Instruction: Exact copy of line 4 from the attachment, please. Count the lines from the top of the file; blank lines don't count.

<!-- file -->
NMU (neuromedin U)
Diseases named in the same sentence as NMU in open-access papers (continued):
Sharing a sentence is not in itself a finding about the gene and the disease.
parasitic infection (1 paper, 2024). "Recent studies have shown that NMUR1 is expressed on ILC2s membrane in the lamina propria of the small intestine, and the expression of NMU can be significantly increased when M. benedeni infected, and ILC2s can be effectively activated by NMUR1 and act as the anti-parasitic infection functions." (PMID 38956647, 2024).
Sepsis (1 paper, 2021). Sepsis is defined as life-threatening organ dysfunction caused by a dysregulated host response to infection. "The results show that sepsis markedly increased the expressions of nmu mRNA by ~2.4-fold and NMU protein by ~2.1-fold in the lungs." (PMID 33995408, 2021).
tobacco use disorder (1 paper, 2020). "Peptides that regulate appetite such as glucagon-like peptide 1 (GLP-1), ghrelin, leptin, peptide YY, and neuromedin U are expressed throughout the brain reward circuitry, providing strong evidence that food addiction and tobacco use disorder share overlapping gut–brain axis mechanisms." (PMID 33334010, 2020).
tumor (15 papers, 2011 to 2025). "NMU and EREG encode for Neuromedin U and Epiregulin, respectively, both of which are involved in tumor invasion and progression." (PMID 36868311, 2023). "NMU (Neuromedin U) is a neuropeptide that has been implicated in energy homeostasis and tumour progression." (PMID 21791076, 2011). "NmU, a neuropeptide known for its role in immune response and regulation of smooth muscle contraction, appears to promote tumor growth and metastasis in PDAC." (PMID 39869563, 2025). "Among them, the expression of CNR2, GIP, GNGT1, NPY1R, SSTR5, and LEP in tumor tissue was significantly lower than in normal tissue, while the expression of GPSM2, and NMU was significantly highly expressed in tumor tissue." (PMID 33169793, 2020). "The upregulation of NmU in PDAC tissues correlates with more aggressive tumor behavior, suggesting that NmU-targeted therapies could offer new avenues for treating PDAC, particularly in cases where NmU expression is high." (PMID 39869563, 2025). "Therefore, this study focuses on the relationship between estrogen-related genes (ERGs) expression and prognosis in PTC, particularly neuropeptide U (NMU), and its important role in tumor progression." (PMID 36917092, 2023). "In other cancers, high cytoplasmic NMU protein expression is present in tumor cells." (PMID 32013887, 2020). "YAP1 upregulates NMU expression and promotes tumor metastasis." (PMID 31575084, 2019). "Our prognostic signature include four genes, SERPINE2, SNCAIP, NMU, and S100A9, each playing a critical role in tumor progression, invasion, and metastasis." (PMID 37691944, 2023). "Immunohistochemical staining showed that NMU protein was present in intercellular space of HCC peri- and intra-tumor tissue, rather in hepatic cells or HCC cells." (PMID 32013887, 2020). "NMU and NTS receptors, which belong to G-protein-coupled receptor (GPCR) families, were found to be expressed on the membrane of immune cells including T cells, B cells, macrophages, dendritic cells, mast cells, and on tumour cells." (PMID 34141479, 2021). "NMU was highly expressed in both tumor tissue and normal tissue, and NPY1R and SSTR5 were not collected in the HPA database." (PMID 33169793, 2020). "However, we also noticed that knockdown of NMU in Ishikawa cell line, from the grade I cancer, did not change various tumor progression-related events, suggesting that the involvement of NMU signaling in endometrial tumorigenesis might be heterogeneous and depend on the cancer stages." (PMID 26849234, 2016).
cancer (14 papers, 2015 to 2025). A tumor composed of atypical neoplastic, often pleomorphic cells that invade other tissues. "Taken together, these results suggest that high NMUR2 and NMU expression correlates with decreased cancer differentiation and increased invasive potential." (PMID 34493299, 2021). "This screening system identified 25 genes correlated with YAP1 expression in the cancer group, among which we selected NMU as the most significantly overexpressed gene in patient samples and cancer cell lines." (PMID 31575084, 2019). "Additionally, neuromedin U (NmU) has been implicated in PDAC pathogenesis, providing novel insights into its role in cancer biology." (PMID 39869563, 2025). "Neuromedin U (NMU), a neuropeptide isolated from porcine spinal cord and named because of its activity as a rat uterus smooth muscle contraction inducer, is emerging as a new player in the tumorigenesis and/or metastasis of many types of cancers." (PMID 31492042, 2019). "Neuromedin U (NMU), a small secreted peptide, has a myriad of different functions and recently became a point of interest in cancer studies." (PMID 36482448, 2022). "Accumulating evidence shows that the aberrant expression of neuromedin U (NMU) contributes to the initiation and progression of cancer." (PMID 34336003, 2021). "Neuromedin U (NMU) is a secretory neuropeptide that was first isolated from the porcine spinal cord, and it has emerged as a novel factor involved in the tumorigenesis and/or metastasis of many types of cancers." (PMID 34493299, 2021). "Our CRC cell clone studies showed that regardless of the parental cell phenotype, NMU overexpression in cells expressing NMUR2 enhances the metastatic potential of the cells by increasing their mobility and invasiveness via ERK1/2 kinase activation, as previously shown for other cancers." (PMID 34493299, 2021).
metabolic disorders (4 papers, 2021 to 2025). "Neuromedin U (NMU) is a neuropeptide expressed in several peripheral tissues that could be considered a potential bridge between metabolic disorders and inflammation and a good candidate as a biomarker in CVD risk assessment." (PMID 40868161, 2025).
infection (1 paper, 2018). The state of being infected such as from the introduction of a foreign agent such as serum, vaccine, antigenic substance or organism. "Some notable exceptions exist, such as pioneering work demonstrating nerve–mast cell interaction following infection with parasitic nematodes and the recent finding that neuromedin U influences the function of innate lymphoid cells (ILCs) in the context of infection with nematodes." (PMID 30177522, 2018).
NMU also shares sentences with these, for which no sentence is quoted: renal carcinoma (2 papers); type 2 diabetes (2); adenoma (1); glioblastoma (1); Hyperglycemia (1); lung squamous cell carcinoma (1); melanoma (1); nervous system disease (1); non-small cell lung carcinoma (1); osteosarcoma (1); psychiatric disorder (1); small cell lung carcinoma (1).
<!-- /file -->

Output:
parasitic infection (1 paper, 2024). "Recent studies have shown that NMUR1 is expressed on ILC2s membrane in the lamina propria of the small intestine, and the expression of NMU can be significantly increased when M. benedeni infected, and ILC2s can be effectively activated by NMUR1 and act as the anti-parasitic infection functions." (PMID 38956647, 2024).